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Jeff Sauer named coach of USA Paralympic Sled Hockey Team

ON WISCONSIN <b>Jeff Sauer coached Wisconsin for 20 seasons, leading the Badgers to 481 wins, multiple tournament appearances and two national championships.</b>
Jeff Sauer coached Wisconsin for 20 seasons, leading the Badgers to 481 wins, multiple tournament appearances and two national championships.

Feb. 15, 2013

MADISON, Wis. -- USA Hockey announced on Thursday that Jeff Sauer, former University of Wisconsin men's hockey coach, has been chosen to coach the United States Paralympic Sled Hockey Team for the 2014 Sochi Paralympic Games, March 7-16, 2014, in Sochi, Russia.

The U.S. will be defending its gold medal from the 2010 Vancouver Paralympic Games, and seeking its fourth consecutive Paralympic Games medal (2002-gold; 2006-bronze).

Currently in his second season as head coach of the U.S. National Sled Hockey Team, Sauer led Team USA to the gold medal last April at the International Paralympic Committee World Championship in Hamar, Norway, becoming the first sled team to win back-to-back world titles.

"It's a great situation for me," Sauer said in a national teleconference. "I'm very honored to be involved and look forward to having a lot of success on the international scene."

Including Team USA winning its last three international competitions, Sauer has guided the U.S. to a number of titles over his career. As head coach of the U.S. Men's National Team, Sauer led Team USA to titles at the 1995 International Ice Hockey Federation Men's World Championship and 1990 Goodwill Games. He also helped the U.S. Men's Select Team at the 1989 Pravda Cup and 1997 Tampere Cup.

Sauer has also been involved with the American Hearing Impaired Hockey Association since its establishment in the 1970s.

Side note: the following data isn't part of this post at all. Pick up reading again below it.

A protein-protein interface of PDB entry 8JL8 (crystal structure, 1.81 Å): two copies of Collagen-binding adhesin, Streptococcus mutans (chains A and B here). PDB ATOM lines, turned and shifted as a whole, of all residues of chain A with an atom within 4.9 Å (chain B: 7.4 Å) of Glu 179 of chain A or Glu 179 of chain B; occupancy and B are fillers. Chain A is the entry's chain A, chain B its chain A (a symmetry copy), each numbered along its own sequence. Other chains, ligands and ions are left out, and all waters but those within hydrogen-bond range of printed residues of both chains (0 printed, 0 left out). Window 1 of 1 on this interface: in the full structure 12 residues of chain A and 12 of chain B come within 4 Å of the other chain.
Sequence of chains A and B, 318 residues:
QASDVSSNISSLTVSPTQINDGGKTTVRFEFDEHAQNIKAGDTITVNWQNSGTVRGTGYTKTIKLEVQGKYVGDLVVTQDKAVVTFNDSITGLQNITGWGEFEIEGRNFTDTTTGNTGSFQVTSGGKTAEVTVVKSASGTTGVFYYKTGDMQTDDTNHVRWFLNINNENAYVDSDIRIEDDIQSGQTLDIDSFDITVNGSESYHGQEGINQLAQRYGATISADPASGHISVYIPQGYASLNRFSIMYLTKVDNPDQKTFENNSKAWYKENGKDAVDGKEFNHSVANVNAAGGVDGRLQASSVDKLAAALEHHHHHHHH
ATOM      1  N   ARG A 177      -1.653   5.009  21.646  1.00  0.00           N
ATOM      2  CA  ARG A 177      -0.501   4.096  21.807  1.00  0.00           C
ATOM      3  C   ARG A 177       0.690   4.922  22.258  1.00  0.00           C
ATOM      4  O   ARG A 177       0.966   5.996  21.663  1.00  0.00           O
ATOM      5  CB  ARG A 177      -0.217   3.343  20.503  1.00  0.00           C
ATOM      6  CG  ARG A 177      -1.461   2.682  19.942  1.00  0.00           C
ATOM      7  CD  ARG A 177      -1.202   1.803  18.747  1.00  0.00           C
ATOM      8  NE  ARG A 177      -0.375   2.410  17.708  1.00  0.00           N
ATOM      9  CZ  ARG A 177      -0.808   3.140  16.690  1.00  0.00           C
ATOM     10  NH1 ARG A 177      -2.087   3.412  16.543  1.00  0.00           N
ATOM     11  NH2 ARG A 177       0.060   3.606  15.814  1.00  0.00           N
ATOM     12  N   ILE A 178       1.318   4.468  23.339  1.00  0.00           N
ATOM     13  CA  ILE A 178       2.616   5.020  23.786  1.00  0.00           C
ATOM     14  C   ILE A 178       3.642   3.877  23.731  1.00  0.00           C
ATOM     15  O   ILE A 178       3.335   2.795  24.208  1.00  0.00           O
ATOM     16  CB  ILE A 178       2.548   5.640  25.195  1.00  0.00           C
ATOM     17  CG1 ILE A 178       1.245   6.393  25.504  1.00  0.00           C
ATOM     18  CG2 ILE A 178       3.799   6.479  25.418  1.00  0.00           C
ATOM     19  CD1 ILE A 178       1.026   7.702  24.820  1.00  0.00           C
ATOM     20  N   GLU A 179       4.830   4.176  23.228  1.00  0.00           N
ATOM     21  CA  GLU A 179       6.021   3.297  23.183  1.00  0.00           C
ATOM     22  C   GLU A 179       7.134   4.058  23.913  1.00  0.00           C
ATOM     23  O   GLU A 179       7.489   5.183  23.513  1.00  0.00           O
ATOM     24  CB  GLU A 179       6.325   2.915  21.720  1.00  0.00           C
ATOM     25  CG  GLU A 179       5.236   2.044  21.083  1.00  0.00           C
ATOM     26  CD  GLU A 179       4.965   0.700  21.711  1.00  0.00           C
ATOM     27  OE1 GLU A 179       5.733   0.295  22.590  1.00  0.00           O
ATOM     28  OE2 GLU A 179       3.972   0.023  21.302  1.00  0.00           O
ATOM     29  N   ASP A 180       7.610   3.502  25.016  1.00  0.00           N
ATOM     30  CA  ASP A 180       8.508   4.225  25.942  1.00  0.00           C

He will be the head coach of Team USA at the 2013 World Deaf Hockey Championship in Vantaa, Finland this April. Additionally, he has been the head coach of the last three Deaflympic Ice Hockey Teams, leading the U.S. to a gold-medal finish at the 2007 Winter Deaflympics in Salt Lake City, Utah. Sauer also is currently a member of USA Hockey's International Council and Disabled Hockey Committee, and is president of the American Hearing Impaired Hockey Association.

"This has been very, very rewarding," Sauer said. "I can't say enough about how it's rejuvenated me from a coaching standpoint. I have coached (NHL players) Chris Chelios, Danny Heatley, Bruce Driver and Pat Flatley, etc. and these guys are no different. The just have a handicap they have to deal with."

In 2011, Sauer was among four recipients of the NHL's 2011 Lester Patrick Trophy for outstanding service to hockey in the United States.

One of the winningest coaches in men's college hockey history, ranking eighth all-time, Sauer recorded 655 collegiate coaching wins over his 31-year coaching career. Beginning his collegiate coaching career more than 40 years ago as an assistant under the legendary "Badger" Bob Johnson at Colorado College, Sauer took over and became head coach at his alma mater for 11 years before becoming head coach at Wisconsin for 20 seasons. Sauer compiled a 481-297-44 (.612) record with the Badgers and a 166-226-11 (.426) tally at Colorado College.

Sauer coached Wisconsin from 1982-2002 and led the Badgers to NCAA titles in 1983 and 1990. Seventeen Badgers earned All-America honors while playing for Sauer, while 27 went on to have careers in the NHL. The Fort Atkinson, Wis., native was inducted into the Wisconsin Hockey Hall of Fame in 2004.

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